As we get older, we tend to place a higher and higher premium on getting healthy, staying energized, and feeling youthful . . .
. . . and one effective way to do that is through regular exercise.
So if that’s the impact a workout routine can have on your body as you age, what can it do for your brain?
This is what Takao Suzuki MD, PhD and researchers at the National Center for Geriatrics and Gerontology in Japan set out to answer when they examined how exercise can affect the brain structure and cognitive function of older adults with mild cognitive impairment.
The researchers selected participants based on memory impairment and low executive function, and randomized them to either an exercise group or an education control group. The exercise group did aerobic exercise, strength training, and balance training for 90 minutes a day, twice a week, for six months.
The education control group attended two meetings during the 6-month period to discuss health promotion and information about other health issues. The control group received no information about exercise, physical activity, or cognitive health.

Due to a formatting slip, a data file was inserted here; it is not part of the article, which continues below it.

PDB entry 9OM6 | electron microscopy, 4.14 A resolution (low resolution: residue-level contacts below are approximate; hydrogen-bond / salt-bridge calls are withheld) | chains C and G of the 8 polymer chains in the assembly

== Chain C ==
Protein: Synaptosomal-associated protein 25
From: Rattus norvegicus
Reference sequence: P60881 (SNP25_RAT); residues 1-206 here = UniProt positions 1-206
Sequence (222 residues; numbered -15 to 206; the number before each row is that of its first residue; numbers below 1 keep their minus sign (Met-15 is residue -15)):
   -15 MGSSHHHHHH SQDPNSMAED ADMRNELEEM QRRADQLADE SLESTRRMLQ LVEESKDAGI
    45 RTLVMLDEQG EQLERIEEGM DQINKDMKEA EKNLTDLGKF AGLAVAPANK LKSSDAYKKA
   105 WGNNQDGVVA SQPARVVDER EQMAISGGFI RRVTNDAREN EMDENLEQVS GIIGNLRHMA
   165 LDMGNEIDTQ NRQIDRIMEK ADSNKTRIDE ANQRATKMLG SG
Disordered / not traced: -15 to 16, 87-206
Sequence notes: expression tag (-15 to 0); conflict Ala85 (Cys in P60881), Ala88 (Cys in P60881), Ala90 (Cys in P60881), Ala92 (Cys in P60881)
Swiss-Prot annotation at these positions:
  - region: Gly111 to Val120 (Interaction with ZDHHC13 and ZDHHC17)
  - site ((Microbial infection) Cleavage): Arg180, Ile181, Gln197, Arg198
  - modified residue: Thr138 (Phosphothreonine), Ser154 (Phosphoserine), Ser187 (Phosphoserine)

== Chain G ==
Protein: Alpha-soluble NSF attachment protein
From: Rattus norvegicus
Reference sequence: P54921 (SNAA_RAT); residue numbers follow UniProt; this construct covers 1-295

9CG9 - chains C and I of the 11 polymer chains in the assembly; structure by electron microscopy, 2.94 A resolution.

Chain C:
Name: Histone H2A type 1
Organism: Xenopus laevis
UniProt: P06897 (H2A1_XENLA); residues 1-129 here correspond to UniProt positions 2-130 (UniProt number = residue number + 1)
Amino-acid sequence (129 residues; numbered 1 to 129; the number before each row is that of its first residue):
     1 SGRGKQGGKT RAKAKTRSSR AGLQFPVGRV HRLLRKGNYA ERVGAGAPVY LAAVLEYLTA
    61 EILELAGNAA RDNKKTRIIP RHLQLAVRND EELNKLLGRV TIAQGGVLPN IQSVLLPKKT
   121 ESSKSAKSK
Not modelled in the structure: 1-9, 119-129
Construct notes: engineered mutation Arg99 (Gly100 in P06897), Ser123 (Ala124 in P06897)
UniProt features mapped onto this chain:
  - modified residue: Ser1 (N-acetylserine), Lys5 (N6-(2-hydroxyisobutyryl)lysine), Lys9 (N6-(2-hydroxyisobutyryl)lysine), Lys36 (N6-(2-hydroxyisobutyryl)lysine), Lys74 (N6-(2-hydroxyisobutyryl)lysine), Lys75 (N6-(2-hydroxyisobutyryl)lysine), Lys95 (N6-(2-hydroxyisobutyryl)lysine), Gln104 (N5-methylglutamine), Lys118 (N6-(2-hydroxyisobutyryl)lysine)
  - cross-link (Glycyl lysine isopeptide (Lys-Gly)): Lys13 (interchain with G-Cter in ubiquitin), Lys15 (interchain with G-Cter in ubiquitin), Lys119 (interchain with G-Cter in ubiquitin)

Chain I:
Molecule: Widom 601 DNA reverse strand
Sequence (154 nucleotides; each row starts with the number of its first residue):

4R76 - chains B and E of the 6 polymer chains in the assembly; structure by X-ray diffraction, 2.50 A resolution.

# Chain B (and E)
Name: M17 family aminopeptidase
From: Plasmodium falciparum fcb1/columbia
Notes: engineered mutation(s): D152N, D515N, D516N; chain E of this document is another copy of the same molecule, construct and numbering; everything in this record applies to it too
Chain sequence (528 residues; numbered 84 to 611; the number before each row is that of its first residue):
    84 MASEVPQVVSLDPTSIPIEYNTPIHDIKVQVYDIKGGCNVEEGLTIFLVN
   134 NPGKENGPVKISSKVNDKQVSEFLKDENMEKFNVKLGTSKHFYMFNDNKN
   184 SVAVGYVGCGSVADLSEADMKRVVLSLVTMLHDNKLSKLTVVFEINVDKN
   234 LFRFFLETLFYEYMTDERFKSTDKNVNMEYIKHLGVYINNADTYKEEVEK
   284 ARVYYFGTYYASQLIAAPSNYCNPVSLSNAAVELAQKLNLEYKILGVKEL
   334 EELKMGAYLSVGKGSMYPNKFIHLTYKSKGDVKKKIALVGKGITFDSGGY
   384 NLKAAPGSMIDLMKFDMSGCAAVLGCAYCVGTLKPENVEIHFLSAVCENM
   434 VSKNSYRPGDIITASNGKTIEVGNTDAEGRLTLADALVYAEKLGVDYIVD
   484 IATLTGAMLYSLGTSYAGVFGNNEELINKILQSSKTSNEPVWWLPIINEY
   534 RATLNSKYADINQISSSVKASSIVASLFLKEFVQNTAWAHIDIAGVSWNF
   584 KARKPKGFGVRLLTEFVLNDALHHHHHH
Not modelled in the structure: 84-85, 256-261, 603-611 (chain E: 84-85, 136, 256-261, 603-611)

To test whether or not exercise had a positive effect on cognitive impairment, researchers used the mini mental state exam and Alzheimer’s disease assessment scale. They also used the logical memory subtest to assess memory, and MRIs to see if there were any changes in brain structure after the study.
Here’s what they found at the end of 6 months.
Participants in the exercise group scored better on the mini mental state exam and logical memory subtest, indicating improvements in their memory and cognitive functioning compared to the control group.
And, MRIs showed less brain atrophy in the exercise group compared to subjects in the control.
These results suggest that exercise could be an effective way to help people regain some of the brain functioning they’ve lost. And, for the estimated 5 million people currently suffering from Alzheimer’s disease, this could be promising research.
Of course, we should keep in mind that this study did not use an active control – and this design does not account for other factors that may have caused the improvements. For instance, perhaps the experimental group got more attention than the control, which could have affected results.
Also, there was a selection bias – researchers eliminated anyone who did not meet specific criteria.
That said, this 6-month study gives us insight into the effect that exercise can have on the brains of people who have experienced some kind of cognitive impairment.
If you’d like to know more, you can find this study in PLOS One.
What are some techniques you’ve used to boost your brain power? Please let us know your thoughts in the comments section below.